For just 25 cents, you finally can experience the steel-and-glass splendor of the city's first new public toilet. City officials gathered in Madison Square Park for the ceremonial first flush of the Automatic Public Toilet (APT). Almost a year after the location was announced and almost 2 years after the toilets were first previewed, Department of Transportation Commissioner Jeannette Sadik-Khan said she was "flushed with excitement in this new era...New Yorkers had their fingers and legs crossed for this special day." And so it goes.


The DOT explains how the self-cleaning APT will work:

The APTs cost 25 cents to operate, with a time limit of 15 minutes and will be open from 8 a.m. to 8 p.m. Each APT is climate-controlled and includes a toilet, a wash basin with running warm water, and a mirror. An automated system controls the door and prevents unauthorized entrance, and the APTs are fully compliant with the Americans with Disabilities Act.

After 12 minutes of use, an acoustic alarm and red flashing lights go off for three minutes before the door opens. Once a user has exited, the APT doors will close and the 90-second automatic cleaning cycle will begin. During the cleaning cycle the interior surfaces of the APT are cleaned and dried. Once the self-cleaning process is complete, a new user can access the APT.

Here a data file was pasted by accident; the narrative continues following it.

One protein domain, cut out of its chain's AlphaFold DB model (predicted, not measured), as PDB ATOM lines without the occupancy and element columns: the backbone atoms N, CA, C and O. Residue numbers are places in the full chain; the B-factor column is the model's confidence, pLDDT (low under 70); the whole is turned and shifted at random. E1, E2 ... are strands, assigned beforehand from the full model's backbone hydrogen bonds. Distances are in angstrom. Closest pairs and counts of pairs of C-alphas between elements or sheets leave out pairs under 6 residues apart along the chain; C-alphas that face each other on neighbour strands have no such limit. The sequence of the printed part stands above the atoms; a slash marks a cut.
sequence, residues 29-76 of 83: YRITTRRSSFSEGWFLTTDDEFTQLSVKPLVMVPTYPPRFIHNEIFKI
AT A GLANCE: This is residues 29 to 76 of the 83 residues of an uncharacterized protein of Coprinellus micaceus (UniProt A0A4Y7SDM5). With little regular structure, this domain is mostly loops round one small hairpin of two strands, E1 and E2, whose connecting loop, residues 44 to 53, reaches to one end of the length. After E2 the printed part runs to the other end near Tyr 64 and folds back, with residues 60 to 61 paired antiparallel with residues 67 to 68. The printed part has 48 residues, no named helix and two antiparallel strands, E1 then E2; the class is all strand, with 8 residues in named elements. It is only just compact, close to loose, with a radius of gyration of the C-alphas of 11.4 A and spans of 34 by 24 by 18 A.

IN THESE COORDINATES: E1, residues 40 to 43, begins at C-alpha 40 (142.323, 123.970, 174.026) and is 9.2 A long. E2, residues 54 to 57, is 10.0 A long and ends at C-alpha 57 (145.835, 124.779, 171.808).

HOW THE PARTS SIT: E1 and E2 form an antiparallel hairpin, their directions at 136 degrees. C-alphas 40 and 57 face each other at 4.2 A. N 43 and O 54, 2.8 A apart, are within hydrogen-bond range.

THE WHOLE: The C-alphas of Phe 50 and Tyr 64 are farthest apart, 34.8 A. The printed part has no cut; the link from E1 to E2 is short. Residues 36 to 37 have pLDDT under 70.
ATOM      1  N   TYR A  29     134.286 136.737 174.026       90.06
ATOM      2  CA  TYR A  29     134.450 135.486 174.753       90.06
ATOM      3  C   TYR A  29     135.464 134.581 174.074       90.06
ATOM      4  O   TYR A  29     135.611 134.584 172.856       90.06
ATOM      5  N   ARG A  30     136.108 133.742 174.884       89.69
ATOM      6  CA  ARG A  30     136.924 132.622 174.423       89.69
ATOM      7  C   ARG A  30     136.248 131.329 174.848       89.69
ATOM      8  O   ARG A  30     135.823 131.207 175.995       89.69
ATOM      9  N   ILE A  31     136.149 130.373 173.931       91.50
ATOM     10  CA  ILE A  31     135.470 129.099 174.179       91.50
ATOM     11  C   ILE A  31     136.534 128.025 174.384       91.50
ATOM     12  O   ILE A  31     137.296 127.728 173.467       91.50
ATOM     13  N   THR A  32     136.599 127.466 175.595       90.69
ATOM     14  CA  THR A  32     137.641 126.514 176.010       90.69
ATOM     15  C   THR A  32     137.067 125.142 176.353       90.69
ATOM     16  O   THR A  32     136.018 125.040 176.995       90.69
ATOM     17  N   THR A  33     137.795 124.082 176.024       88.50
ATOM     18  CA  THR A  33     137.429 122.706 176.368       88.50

The NY Times gives it a mixed review. Reporter Michael Wilson says the wait for the APT's doors to close (it's long in case someone needs more time) is "possibly the longest and most awkward 20 to 30 seconds of a person's day." Also, the toilet evokes "a dungeon or a scene from one of the 'Saw' pictures" because it's "an imposing, metal, cold-looking receptacle" - not unlike a prison loo - and there's a limit to how much toilet paper you can take. Still, it's big and seemed clean (well, it was new).

Were you one of the first to try the public toilet? As this is the first of twenty to be installed, would you use one?

Photographs by Mary Altaffer/AP